Tuesday, November 18, 2014

County-level maps show U.S. stats for married, never-married, divorced, separated, widowed

FlowingData has created a series of county-level maps that show the number of married, never married, divorced, separated and widowed people in the U.S., Ana Swanson Reports for The Washington Post. "When it comes to people who were never married, America has a singles belt that stretches across much of the South and parts of the West, as well as a big chunk of Alaska." About half of the U.S. population 15 and older is married, 31 percent have never been married, 11 percent are divorced, 2 percent are separated and 6 percent are widowed, says FlowingData. (To see all the interactive maps click here)

The most married counties are: Loving and Roberts counties in Texas; Banner, Blaine and Logan counties in Nebraska; Bear Lake County, Idaho; King County, Texas;  Worth County, Missouri; Hinsdale, County Colorado; and Garfield County, Utah, says FlowingData. The most single counties are: Lexington City County, Virginia; Shannon County, South Dakatoa; North Slope Borough and Wade Hampton counties in Alaska; Radord City, Williamsburg City, Harrisonburg and Charlottesville City counties in Virginia.; Wade Hampton, Alaska; Hancock County, Georgia; and Washington, D.C.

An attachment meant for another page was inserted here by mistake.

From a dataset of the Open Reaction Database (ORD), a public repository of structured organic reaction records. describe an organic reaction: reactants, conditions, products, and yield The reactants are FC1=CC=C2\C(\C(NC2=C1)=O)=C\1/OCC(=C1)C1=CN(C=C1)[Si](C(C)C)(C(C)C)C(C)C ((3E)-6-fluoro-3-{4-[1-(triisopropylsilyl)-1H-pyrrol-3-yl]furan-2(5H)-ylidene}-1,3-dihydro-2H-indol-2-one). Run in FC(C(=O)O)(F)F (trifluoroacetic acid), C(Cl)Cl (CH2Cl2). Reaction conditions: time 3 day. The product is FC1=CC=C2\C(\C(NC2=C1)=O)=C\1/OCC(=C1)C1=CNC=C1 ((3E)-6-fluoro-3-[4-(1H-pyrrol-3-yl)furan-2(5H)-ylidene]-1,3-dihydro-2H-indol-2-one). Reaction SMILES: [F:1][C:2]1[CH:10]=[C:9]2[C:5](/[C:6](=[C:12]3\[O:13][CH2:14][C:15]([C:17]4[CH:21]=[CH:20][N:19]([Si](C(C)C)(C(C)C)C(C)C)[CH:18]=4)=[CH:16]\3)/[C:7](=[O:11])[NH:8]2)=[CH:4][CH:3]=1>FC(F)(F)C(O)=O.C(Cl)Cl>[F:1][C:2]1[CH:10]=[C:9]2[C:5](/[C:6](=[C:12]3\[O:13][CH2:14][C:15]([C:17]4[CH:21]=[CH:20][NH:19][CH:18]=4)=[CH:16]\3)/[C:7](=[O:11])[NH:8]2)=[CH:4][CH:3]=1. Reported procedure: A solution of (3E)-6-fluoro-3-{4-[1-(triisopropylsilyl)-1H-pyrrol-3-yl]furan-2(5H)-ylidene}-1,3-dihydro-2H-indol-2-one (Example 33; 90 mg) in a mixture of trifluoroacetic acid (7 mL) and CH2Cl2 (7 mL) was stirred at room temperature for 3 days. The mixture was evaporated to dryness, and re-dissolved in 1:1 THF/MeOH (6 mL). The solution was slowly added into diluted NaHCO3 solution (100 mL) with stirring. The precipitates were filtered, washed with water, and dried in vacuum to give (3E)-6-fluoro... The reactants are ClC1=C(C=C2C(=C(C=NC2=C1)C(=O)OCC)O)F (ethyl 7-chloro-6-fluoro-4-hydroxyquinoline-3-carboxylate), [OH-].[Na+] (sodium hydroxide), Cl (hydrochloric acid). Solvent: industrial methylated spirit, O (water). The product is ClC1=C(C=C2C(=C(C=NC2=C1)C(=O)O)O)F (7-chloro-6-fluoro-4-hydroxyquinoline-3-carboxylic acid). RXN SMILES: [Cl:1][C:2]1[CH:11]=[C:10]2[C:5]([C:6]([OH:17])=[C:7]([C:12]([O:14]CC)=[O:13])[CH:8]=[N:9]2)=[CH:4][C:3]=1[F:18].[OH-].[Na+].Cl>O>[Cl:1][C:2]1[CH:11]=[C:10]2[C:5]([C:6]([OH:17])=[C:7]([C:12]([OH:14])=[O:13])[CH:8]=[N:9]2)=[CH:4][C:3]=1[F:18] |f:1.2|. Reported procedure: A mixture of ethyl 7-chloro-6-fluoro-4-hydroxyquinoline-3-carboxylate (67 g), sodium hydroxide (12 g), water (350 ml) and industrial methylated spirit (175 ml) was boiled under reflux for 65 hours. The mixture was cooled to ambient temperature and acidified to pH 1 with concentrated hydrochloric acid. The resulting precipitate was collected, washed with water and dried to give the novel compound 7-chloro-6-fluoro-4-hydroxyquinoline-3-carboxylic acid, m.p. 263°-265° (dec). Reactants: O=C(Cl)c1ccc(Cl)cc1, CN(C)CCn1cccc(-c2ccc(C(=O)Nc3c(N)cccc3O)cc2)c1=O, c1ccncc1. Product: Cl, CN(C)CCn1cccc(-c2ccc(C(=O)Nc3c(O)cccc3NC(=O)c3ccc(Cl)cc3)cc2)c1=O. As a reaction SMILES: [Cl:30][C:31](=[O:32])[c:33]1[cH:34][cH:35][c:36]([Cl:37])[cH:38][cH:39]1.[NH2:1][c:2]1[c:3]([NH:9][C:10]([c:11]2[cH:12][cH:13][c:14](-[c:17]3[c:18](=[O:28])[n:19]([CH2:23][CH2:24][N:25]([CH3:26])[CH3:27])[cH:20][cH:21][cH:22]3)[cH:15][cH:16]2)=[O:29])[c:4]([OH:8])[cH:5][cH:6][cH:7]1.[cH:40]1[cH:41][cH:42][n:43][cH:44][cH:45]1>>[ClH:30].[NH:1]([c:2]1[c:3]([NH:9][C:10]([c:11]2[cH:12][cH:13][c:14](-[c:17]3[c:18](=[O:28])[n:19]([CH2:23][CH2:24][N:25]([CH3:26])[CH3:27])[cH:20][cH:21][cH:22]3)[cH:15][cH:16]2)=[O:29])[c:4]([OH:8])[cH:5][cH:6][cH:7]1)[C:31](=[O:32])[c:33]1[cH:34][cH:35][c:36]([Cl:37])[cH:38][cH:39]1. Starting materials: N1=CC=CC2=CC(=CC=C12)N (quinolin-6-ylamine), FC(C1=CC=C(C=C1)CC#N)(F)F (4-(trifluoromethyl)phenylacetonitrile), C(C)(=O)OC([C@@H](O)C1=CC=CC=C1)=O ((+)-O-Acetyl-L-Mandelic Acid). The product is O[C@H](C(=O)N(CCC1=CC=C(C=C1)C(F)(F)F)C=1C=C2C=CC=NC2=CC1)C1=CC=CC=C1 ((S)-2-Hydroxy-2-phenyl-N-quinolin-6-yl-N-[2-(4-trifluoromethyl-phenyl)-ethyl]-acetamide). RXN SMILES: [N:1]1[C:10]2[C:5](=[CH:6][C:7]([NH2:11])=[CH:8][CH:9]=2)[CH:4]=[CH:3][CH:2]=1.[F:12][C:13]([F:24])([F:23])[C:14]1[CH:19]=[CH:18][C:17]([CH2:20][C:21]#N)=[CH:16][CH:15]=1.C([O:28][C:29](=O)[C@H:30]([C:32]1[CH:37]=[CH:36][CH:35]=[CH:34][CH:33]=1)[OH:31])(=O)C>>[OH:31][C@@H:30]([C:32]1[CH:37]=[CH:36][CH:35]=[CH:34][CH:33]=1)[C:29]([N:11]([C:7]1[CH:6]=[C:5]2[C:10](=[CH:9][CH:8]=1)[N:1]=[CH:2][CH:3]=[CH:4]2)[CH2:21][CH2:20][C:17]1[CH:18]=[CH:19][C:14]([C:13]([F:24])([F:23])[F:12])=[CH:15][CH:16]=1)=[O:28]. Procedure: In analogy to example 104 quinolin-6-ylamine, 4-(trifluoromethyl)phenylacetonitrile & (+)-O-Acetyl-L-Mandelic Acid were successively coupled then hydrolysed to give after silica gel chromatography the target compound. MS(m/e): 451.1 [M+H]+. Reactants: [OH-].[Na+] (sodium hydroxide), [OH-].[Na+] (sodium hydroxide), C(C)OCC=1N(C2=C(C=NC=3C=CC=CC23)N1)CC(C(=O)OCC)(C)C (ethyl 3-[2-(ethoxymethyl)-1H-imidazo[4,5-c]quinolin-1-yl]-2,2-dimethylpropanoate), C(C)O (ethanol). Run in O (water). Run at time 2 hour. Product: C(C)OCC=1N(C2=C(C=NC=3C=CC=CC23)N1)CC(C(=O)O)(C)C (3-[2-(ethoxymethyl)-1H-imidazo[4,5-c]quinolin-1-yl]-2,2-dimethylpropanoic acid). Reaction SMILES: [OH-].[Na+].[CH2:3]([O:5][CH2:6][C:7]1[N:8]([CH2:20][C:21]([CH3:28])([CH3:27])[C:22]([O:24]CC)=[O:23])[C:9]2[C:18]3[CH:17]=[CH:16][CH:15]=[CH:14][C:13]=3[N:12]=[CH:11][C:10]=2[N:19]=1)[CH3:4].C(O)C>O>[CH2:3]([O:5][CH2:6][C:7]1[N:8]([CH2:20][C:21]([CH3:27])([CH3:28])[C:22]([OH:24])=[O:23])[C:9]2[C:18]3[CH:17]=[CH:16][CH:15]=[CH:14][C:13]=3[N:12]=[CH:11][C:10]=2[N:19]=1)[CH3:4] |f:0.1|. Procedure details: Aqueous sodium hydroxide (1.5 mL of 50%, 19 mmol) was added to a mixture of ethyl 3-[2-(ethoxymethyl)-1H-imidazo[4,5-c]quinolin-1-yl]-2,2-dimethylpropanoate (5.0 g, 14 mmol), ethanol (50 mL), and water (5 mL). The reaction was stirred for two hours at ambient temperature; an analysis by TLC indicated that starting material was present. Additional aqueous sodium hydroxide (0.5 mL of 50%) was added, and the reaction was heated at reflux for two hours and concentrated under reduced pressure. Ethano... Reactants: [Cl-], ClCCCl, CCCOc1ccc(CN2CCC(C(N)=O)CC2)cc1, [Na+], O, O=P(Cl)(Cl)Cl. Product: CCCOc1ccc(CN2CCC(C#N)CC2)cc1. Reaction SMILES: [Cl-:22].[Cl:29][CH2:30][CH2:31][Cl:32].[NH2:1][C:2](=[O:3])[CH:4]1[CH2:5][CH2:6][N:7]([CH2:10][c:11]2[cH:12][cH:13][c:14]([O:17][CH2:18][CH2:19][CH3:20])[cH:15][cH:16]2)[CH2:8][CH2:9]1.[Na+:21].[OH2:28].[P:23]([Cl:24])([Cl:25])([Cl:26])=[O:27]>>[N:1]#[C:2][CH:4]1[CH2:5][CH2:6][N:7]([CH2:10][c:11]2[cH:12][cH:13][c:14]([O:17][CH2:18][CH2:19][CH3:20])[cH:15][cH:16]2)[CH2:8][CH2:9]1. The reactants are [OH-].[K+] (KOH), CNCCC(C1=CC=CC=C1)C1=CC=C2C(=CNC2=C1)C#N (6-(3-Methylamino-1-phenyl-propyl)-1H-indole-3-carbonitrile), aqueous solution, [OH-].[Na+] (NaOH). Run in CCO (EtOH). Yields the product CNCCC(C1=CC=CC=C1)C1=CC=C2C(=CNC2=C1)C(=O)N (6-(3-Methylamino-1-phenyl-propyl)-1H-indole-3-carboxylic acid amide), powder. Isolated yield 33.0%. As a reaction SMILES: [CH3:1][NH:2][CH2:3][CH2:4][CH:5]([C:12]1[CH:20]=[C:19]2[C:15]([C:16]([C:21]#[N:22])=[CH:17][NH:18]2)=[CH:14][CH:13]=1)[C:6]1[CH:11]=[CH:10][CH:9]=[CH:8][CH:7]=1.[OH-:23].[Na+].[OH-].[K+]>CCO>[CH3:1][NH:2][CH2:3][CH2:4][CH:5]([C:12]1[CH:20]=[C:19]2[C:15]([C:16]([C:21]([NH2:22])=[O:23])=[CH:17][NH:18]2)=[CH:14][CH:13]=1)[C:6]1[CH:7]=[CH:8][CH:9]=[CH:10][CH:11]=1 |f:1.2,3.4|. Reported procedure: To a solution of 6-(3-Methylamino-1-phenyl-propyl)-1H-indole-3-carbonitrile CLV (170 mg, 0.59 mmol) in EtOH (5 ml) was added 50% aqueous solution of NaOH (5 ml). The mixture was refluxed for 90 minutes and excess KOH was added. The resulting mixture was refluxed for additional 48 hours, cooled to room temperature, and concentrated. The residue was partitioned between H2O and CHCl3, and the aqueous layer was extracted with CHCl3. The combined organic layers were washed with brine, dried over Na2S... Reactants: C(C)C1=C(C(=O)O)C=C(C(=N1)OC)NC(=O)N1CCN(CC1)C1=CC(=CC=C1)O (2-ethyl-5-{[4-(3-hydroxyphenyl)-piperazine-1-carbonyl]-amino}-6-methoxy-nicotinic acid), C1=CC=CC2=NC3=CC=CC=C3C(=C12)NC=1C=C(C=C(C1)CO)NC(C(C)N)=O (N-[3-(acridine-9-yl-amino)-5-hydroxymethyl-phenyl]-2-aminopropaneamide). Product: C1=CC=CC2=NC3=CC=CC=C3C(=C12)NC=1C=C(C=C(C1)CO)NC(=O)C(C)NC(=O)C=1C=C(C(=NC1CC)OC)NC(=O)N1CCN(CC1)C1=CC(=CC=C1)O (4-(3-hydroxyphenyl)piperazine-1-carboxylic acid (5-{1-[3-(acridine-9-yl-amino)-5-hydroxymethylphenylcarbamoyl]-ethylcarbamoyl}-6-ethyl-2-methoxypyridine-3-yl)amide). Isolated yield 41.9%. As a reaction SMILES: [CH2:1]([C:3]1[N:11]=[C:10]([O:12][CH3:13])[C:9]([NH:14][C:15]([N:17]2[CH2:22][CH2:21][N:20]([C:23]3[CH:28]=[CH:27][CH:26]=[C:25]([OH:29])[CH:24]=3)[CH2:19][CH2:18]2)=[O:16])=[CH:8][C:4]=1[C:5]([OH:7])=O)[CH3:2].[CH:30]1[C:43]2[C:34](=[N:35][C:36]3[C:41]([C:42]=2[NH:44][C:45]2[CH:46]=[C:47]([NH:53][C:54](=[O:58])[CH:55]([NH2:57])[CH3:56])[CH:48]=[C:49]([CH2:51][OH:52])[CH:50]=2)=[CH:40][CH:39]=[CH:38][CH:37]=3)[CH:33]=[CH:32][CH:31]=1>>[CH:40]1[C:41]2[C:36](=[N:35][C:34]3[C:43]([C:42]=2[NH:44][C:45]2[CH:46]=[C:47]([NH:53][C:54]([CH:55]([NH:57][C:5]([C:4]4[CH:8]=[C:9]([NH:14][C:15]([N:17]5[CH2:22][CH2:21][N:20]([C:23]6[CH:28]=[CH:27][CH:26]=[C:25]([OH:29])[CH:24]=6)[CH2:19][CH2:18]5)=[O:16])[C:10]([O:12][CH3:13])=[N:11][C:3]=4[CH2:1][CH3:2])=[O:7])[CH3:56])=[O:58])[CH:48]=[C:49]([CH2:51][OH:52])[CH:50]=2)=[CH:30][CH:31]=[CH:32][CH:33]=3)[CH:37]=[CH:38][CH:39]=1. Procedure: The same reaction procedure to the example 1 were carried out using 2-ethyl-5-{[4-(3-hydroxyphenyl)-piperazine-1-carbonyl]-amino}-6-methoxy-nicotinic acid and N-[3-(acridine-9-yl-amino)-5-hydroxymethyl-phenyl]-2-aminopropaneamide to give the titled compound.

The most divorced counties are: Esmeralda County, Nevada; Fall River County, South Dakota; Pershing County, Nevada; Skagway Municipality, Alaska; Meagher and Powell counties in Montana; Lyon and Wolfe counties in Kentucky; Terrell County Texas; and Bledsoe County, Tennessee. The most separated counties are: Concho County, Texas; Irwin, Turner and Clay counties in Georgia; Isaquena County, Mississippi; Norton City and Franklin City in Virginia; Sierra County, California; Fairfield County, South Carolina; and Dolores County, Colorado.
Texas is the nation's leader in most widowed, led by Kennedy, Hudspeth, Kinney, Culberson and Edwards counties. Also rated high are Esmeralda and Eureka counties in Nevada; Kalawao County, Hawaii; Terrell County, Georgia; and Clark County, Idaho. (Read more)

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